MONTAGU, Sir Charles (1567-1625), of Lombard Street, London and Cranbrook, Barking, Essex

Published in The History of Parliament: the House of Commons 1604-1629, ed. Andrew Thrush and John P. Ferris, 2010
Available from Cambridge University Press



aft. 11 Apr. 1614

Family and Education

b. 23 Jan. 1567,1 5th but 4th surv. s. of Sir Edward Montagu I† (d.1602) of Boughton, Northants. and Elizabeth, da. of Sir James Harington† of Exton, Rutland; bro. of Sir Edward*, Sir Henry*, Sidney* and Sir Walter*.2 m. (1) c.1601, Lettice (d.1611), da. of Henry Clifford of Keyston, Hunts., wid. of Thomas Malby, merchant, of London, and John Rotherham of Seymours, Great Marlow, Bucks., s.p.;3 (2) 1612, Mary (d.1652), da. of William Whitmore, Haberdasher, of London, 3da.4 kntd. 18 Apr. 1603.5 d. 11 Sept. 1625.6 sig. Cha[rles] Montagu.

Offices Held

Vol. [I] by 1586, capt. of ft. [I] 1595-1600;7 kpr. Rathdrum fort, co. Wicklow 1597-1600;8 quartermaster-gen. [I] 1598-1600.9

Commr. inquiry, Fotheringhay sch., Northants. 1611,10 sewers, Hants 1617, Havering and Dagenham level, Essex 1625;11 kpr. Farnham park, Surr. 1617-d.;12 constable, Farnham Castle 1618-d.;13 j.p. Hants and Surr. 1617-d.14

Commr. govt. of Virg. 1624,15 Somers Is. tobacco duty 1625.16


Unlike his elder brothers Edward and Henry, Montagu does not seem to have been academically inclined, and instead of being given a formal education pursued a military career from an early age. The recipient of an Irish pension by 1586,17 he joined the regiment of his uncle Henry Harington in Ireland, and quickly established a reputation for efficiency and courage.18 In one action his horse was shot from under him; in another his daring sortie was said to have saved 500 lives.19 In 1600 Sir George Carew I* recommended him to Sir Robert Cecil† as one who had ‘deserved as well in Her Majesty’s service as any gentleman in this kingdom’. In the same year, however, despite the objections of lord deputy Mountjoy (Charles Blount†), his post of quartermaster-general was abolished as a measure of economy, whereupon he resigned his commission and returned to England.20 He married a wealthy London widow and established himself as his brothers’ business agent and as a moneylender. In these capacities he combined considerable financial acumen with a genuine affection for his family.21 By 1612 he was permanently resident in Lombard Street, keeping his eldest brother Sir Edward regularly informed of Court and city gossip.22 He apparently took over Toby Palavicino’s palatial house in Bishopsgate in satisfaction of a debt, and let it to the Spanish ambassador, who fell behind with the rent.23 Montagu was returned for Harwich to the 1614 Parliament via the interest of his brother-in-law, Sir George Whitmore, who had bought the manor of Harwich from the Crown. Montagu’s sole committee appointment was for a Huntingdonshire estate bill (19 May).24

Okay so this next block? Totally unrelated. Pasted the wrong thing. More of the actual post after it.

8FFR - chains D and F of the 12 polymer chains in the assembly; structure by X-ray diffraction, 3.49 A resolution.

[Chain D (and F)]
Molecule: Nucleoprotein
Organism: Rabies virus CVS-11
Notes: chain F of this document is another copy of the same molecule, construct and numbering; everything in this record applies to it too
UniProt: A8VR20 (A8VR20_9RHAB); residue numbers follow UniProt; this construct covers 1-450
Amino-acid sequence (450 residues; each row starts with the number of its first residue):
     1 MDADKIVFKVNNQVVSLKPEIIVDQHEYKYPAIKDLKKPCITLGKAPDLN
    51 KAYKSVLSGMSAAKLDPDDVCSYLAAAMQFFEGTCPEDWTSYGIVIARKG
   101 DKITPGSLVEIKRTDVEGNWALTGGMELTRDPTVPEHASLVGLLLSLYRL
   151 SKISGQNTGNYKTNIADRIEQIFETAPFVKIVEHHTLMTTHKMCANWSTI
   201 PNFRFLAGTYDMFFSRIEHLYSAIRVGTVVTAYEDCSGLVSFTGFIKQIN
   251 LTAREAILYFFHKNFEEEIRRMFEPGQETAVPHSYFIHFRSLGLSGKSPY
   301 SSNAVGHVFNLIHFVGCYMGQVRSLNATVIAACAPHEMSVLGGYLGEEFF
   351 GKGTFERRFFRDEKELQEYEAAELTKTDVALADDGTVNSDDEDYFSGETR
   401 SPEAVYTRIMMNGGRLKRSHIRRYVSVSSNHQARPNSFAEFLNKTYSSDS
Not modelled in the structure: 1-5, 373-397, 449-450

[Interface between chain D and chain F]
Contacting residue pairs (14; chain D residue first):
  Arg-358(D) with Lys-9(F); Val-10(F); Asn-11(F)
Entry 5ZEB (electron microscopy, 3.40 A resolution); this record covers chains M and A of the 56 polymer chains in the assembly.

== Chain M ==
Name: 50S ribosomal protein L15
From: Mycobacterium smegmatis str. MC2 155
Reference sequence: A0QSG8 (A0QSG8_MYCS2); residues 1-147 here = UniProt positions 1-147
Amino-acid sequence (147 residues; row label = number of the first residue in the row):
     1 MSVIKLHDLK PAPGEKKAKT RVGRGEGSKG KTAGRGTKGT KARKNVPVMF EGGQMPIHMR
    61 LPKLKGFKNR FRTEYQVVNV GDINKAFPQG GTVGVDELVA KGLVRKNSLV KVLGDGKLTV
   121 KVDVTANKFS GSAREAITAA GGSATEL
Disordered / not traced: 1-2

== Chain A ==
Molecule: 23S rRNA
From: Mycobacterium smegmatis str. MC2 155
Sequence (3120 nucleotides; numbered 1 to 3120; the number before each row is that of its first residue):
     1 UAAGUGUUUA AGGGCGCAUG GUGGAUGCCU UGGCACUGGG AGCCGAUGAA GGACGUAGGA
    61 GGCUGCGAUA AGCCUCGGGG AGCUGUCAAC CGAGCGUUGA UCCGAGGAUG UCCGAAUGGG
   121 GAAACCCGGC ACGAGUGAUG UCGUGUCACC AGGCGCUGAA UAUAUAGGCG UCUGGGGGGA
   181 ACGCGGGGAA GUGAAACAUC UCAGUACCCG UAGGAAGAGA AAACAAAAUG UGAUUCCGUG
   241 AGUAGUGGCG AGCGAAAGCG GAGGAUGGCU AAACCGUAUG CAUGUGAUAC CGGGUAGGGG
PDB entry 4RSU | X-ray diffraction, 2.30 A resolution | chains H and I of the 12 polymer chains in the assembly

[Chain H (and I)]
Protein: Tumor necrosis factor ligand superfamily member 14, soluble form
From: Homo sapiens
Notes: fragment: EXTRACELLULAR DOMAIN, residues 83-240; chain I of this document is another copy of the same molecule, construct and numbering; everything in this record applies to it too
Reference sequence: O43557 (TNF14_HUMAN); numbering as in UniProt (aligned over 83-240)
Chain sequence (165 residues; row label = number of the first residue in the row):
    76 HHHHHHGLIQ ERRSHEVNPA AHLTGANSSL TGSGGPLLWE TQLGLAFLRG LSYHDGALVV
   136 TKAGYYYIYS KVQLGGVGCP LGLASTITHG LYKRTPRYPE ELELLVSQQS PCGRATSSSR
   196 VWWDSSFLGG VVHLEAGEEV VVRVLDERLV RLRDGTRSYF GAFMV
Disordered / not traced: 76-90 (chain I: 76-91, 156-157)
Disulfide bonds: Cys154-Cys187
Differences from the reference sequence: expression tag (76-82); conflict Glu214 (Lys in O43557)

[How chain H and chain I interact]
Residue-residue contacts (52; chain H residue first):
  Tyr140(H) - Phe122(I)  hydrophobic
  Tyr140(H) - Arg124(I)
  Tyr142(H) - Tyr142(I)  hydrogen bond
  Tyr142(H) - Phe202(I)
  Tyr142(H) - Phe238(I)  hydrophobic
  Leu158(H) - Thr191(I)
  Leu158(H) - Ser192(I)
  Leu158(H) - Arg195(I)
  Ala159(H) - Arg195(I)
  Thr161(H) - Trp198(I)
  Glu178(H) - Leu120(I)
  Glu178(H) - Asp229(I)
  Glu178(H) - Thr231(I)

Montagu’s younger brother James became bishop of Winchester in 1616 and shortly afterwards appointed him keeper of Farnham park.25 Montagu may have requested a seat at Harwich ahead of the general election in 1620, but in the event he was returned for Higham Ferrers on his brother Edward’s recommendation. His name is crossed out in the Harwich corporation minute book, suggesting that he withdrew before the election, which took place more than a month after the Higham Ferrers result was known.26 His first appointment, on 15 Feb. 1621, was to a conference to prepare a joint address for the better execution of the laws against recusancy.27 His brother Henry, now lord treasurer Mandeville, was one of those who came under attack in the Parliament for his role in authorizing and enforcing odious patents of monopolies. Montagu came to Mandeville’s defence, informing the Commons on 21 Feb. that abuses in the inns and alehouses patents had already been reformed.28 This did not convince Sir Francis Seymour*, however, who urged the Commons to pursue not just the monopolists but the referees, especially Mandeville. Montagu was outraged by this, and protested that Seymour should be reprehended by the Commons.29 It may have been to direct attention away from Mandeville that Montagu, who had learned privately from (Sir) George Hastings* about the corrupt practices of the lord chancellor (Francis Bacon*), gave evidence against Bacon at a conference on 19 March.30 In the event, the House was slow to respond to the allegations against Mandeville, and no action had been taken by 11 May, when Seymour asked to be cleared. Following Seymour’s request, Montagu declared that ‘if you will [ac]quit Sir Francis Seymour, [ac]quit the lord treasurer also’.31